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I love to fly. I want to fly until I literally fossilize in the left seat and die on a CATIII approach.

Some of these guys need to get a life. It's time to go play golf, take the dog for a walk, and pursue a new hobby.

The last thing I want to do when I'm 60 years old is to be in a cockpit of an airliner. I'd rather sit in the back and sip some adult beverages while on my way to vacation.
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Old 06-10-2009, 08:01 PM   #5  
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...in this industry, it's all about timing!!! ...maybe they should've been born 5 years later!!!
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Old 06-10-2009, 08:09 PM   #6  
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Look back at my posts and I predicted something like this. I thought it would be the guys who were still flying and about to turn 65. If this is not rejected on some procedural point, they have a good case. They will argue the age limit is arbitrary and capricious. Unless the FAA has some medical research that prove otherwise look for 65 to be overturned also. Sux to be us.
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Old 06-10-2009, 08:38 PM   #7  
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i don't see anything changing past 65 til ICAO does. age 60 shouldn't have passed
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Old 06-10-2009, 08:47 PM   #8  
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Quote:
Originally Posted by satchip View Post
Look back at my posts and I predicted something like this. I thought it would be the guys who were still flying and about to turn 65. If this is not rejected on some procedural point, they have a good case. They will argue the age limit is arbitrary and capricious. Unless the FAA has some medical research that prove otherwise look for 65 to be overturned also. Sux to be us.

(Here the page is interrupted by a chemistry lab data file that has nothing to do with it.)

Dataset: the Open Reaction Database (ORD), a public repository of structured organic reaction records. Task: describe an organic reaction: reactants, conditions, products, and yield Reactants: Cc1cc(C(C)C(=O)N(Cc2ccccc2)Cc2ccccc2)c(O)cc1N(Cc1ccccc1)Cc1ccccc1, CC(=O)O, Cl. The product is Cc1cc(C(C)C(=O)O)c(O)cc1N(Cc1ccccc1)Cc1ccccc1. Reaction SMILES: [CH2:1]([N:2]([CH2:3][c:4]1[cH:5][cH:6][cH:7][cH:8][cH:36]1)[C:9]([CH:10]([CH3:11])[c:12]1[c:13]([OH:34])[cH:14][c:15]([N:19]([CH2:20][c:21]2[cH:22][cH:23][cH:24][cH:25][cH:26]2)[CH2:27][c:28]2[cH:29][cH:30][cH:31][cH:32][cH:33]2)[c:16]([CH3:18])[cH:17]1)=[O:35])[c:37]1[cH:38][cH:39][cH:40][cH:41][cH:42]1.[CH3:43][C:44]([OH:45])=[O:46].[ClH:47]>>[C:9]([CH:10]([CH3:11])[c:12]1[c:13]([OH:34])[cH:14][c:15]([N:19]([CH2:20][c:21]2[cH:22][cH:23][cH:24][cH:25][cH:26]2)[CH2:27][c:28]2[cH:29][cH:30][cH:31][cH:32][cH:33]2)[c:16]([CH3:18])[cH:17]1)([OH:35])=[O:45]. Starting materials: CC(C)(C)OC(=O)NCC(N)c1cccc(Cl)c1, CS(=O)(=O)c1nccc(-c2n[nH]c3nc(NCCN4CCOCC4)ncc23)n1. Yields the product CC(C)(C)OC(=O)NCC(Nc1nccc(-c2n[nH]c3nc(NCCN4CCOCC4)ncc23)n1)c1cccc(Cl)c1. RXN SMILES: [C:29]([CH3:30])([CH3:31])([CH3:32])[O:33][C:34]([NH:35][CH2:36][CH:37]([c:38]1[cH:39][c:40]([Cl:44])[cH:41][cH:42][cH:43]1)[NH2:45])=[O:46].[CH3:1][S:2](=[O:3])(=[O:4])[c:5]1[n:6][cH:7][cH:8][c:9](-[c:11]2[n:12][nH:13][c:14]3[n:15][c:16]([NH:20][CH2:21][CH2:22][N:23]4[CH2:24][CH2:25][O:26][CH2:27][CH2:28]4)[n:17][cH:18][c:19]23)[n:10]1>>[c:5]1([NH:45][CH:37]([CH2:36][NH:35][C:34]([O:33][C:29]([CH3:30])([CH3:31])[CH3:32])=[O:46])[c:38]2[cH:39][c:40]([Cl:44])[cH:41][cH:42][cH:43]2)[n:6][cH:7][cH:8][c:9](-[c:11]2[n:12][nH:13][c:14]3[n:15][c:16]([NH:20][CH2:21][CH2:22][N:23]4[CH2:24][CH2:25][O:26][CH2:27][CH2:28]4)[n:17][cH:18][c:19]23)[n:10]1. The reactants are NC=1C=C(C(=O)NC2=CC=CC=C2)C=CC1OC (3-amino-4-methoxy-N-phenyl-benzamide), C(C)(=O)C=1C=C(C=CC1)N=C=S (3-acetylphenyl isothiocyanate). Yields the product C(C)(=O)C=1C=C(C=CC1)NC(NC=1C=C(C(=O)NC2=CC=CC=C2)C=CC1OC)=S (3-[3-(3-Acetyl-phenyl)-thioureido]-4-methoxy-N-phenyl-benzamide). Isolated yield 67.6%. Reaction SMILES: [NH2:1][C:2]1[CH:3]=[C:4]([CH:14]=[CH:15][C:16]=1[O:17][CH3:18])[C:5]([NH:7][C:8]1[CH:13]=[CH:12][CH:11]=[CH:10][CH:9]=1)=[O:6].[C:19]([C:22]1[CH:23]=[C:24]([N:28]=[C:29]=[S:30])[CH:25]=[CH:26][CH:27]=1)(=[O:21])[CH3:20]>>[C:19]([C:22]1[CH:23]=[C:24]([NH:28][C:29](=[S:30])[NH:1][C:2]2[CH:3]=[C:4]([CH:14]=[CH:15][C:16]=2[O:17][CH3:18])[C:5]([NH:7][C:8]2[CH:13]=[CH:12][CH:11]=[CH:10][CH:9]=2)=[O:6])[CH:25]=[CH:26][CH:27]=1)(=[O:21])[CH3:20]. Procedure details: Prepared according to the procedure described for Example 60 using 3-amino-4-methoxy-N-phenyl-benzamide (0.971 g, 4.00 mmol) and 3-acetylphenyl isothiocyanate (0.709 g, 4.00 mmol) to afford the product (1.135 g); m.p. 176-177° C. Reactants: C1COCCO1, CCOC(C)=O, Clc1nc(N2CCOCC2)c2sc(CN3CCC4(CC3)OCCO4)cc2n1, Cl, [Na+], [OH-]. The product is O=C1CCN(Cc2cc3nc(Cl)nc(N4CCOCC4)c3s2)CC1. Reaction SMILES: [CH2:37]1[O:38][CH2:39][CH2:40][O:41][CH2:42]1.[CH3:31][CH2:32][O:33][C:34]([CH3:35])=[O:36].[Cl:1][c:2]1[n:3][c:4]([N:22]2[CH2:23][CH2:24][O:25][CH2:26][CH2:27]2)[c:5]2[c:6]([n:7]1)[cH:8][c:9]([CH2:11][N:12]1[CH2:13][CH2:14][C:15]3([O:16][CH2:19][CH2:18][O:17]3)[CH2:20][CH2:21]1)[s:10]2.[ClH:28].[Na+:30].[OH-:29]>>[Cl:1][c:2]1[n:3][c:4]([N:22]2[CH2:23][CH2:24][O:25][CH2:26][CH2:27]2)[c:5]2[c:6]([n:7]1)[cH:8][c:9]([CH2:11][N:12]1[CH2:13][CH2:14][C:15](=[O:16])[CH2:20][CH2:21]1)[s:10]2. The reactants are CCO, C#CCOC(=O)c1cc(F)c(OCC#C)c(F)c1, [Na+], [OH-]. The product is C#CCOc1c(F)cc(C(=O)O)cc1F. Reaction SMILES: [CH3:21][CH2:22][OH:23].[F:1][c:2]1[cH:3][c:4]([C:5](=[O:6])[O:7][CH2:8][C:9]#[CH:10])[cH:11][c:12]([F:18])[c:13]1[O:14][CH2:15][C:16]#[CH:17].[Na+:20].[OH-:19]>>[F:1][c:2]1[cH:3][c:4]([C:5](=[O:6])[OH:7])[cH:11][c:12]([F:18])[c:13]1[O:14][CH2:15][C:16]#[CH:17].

I agree. If there was legitimate grounds to change the law in the first place, then excluding those folks from returning might well run afoul of constitutional issues. Of course this sort of constitutional fairness only considers what's good for the plaintiff...it is blind to the affect on anyone else.

And if you're looking for a verdict that protects your rights and feelings at the expense of everyone else, the ninth circuit is the place to go! I would have been astounded if they had gone anywhere else :rolleyes:
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Old 06-10-2009, 09:05 PM   #9  
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Quote:
Originally Posted by Homa View Post
I love to fly. I want to fly until I literally fossilize in the left seat...
I laughed for nearly 2 minutes on this one. Too funny. :D
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Old 06-10-2009, 09:21 PM   #10  
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Quote:
Originally Posted by satchip View Post
Look back at my posts and I predicted something like this. I thought it would be the guys who were still flying and about to turn 65. If this is not rejected on some procedural point, they have a good case. They will argue the age limit is arbitrary and capricious. Unless the FAA has some medical research that prove otherwise look for 65 to be overturned also. Sux to be us.
Satchip,

Why do you feel 65 will be overturned as well?